As a director who works primarily on new plays, and as the artistic producer of City Theatre in Pittsburgh — a company dedicated to new play development and contemporary plays — I relish the rare opportunity to work on classic material and revisit the canon that came before. While I love having a playwright sitting next to me as we discover and shape their newly imagined world together, there is something especially rewarding about re-imagining a story that a writer dreamed up many moons ago. Does this story still resonate with audiences today, and if so, how? What themes and ideas and forms still hold up, and which require a new investigation or approach? What question about the world is the play still encouraging an audience to ask and answer, and how do we approach that work in this moment?
Imagine my excitement, then, when I was asked to direct Weston Playhouse’s production of August Wilson’s Two Trains Running this past fall. As an African-American artist, I had long admired Mr. Wilson’s groundbreaking career and felt a deep personal connection to his characters and stories. And Two Trains Running – with its wonderful ensemble cast, heartfelt humor, and poignant setting of the 1960s Civil Rights Movement – made for an exciting first foray into directing the work of this American Master. Then it hit me that I would be doing this production in Vermont, a state known for being overwhelmingly white. And while Weston bustles with more diverse tourists in the summer, it would be a bit light on color come our October production. How would this play centered on the Black experience hold up with a predominantly all-white audience?Would the jokes land and appropriate emotions be stirred? And even more so, would one of my core goals of theatre-making – generating empathetic response – be achieved?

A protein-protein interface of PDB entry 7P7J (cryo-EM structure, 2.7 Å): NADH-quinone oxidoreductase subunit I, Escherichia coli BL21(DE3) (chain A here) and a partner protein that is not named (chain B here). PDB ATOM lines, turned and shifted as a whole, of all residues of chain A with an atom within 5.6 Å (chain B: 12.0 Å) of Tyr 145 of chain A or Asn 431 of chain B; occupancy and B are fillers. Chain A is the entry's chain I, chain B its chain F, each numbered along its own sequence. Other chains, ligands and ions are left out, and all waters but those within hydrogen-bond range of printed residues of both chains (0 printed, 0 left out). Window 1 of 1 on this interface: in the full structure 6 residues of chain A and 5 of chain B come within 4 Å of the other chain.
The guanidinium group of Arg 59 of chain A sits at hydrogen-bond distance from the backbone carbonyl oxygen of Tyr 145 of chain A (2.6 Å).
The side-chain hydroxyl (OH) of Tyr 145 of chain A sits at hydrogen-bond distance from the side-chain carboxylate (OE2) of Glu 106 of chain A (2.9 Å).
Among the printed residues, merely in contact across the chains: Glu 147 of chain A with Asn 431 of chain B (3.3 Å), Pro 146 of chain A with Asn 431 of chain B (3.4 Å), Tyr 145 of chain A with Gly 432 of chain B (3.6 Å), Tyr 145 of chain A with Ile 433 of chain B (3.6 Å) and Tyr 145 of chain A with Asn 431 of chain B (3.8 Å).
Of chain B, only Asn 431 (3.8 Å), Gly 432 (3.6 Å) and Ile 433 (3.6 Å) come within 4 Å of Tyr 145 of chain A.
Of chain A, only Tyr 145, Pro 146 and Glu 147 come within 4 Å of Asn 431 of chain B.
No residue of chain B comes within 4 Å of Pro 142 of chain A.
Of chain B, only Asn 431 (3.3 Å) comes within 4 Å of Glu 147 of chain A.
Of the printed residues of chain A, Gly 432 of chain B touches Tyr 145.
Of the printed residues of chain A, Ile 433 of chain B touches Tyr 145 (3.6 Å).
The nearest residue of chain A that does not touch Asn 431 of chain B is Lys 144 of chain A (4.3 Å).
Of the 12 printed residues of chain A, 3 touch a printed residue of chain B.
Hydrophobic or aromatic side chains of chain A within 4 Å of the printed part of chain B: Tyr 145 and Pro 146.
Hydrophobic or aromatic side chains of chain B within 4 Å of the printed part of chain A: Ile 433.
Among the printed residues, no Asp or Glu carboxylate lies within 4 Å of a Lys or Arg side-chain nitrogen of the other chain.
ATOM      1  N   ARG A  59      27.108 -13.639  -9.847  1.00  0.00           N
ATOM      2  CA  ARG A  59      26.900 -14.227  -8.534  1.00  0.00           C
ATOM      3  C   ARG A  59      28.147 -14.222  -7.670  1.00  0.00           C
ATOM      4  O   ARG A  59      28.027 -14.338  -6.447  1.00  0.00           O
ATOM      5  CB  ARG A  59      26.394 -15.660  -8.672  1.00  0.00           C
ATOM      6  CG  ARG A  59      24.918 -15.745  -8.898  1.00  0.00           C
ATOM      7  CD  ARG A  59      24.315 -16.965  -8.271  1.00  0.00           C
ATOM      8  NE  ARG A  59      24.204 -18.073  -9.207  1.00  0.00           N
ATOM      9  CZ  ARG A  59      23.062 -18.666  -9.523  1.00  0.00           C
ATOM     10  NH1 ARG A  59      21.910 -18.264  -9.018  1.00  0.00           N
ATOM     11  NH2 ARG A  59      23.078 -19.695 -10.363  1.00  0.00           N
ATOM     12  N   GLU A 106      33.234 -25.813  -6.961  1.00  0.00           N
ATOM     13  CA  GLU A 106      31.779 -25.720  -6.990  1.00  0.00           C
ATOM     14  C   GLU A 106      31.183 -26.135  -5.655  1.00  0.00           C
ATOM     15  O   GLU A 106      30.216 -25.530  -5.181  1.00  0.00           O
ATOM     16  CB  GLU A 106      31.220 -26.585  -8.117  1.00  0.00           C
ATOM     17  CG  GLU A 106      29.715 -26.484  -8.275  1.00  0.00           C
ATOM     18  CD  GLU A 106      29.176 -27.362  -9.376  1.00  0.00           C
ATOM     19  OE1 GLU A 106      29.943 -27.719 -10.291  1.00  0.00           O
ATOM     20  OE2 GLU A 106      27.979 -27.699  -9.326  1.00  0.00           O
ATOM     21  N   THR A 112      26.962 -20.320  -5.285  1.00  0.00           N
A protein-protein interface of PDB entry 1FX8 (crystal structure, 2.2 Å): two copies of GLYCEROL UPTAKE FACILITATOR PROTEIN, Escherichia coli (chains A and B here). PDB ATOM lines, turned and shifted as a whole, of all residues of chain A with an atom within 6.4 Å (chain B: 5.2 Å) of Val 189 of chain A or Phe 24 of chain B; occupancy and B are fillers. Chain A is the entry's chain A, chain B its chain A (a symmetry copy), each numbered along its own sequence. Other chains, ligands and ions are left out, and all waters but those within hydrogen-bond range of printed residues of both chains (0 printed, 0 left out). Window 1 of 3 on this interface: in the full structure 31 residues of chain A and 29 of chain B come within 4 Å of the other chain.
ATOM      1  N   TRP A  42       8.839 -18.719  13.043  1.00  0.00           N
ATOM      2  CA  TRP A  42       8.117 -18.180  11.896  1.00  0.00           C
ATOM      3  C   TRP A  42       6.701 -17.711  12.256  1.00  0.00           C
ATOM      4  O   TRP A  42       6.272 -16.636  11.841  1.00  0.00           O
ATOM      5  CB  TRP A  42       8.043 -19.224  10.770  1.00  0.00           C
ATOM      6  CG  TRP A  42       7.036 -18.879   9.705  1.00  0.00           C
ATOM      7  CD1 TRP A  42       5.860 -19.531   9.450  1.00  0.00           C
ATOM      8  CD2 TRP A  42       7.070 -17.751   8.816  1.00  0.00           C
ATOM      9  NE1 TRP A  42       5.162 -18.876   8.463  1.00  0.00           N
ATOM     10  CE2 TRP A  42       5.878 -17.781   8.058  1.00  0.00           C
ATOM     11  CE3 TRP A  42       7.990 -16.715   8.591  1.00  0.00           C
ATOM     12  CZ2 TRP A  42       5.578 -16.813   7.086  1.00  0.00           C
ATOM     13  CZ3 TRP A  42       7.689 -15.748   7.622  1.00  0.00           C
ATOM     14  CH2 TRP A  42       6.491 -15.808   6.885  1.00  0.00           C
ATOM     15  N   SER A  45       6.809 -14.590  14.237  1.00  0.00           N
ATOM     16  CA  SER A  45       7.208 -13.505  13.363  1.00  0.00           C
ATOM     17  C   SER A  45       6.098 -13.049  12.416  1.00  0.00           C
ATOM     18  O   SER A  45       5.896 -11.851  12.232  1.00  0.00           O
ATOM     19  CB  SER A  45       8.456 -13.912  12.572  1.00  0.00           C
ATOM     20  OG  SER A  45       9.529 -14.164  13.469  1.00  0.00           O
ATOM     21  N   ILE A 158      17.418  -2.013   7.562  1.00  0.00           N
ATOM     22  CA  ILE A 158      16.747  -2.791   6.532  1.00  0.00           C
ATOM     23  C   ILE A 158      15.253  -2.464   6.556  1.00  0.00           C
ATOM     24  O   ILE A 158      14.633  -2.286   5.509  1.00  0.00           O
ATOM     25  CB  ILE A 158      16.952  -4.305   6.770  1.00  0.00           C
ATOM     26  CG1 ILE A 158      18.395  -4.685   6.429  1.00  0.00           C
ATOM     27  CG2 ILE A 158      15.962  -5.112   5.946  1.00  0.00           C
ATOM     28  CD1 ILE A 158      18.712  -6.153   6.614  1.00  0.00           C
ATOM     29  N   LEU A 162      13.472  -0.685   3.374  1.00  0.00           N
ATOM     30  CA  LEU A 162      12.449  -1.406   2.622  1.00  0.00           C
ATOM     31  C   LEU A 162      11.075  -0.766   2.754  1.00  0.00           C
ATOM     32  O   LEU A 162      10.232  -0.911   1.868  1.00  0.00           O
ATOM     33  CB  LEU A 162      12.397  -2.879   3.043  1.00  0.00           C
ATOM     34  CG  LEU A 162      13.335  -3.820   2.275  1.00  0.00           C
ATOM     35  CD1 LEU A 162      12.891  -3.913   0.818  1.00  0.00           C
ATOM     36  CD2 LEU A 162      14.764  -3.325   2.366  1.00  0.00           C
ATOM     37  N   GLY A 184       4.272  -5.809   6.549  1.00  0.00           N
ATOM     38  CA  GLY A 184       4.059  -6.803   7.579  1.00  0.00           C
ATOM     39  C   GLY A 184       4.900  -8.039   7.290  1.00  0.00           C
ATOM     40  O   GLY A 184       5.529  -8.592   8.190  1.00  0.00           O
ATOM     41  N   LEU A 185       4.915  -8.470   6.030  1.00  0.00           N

I am thrilled, perhaps even relieved, to say the answer was an overwhelming yes, and that the empathy and conversation fostered from our production is still resonating with me months later. I have long admired Weston Playhouse and their commitment to producing an exciting mix of classics, musicals, and new work all in one summer season. What I didn’t realize, or fully appreciate, until working at Weston myself was the deep commitment to community engagement that grounds the organization. The staff, then led by legendary Producing Artistic Director Steve Stettler and now led by the brilliant Susanna Gellert as Executive Artistic Director, made almost every effort imaginable to engage their audience in a dialogue about the play and with the artists. My cast and I attended pre-show chats, post-show talkbacks, dinners, and even book club meetings to engage with patrons and deepen their relationships to the play and its players. Study guides and dramaturgy materials were presented in the program and around the lobby to help ground audiences in the history of the time and world of the play. Most inspiring was Weston arranging for over 1,000 students to see the play, offering the next generation of Vermonters (again, mostly white) the opportunity to see this story about Black America and to study and consider its themes with rigor and respect. What more could a director ask for?
I believe our production of Two Trains Running at Weston Playhouse allowed for Wilson’s play to resonate even more deeply than it did in other cities where the audience may have had more experiences with Wilson’s work and that of other Black writers. The play takes place in the gentrifying Hill District of Pittsburgh in 1969, after the tumultuous events of the 1960s Civil Rights Movement – Martin Luther King, Jr. and Malcolm X have both died and the Voting Rights Act has been enacted – but before the dawning of a new decade that could bring a hopeful new future. As such, Wilson shows us a Black community that is looking forward but very much aware of their past and questioning how one moves forward in a culture and country that so often makes you feel stuck in the pain of your past. Through the specificity of the Black American experience, Two Trains Running asks a quintessential American question: how do we wrestle with our complicated history and push past our present-day politics to create a new community that respects and values all its parts? That question grounded our production of this Wilson classic, and I am honored and thrilled that we got to ask it of, and with, the Weston’s open-minded and open-hearted audience. That deep engagement is truly a testament to the formidable power of theatre to create new community and connect us beyond perceived barriers and borders.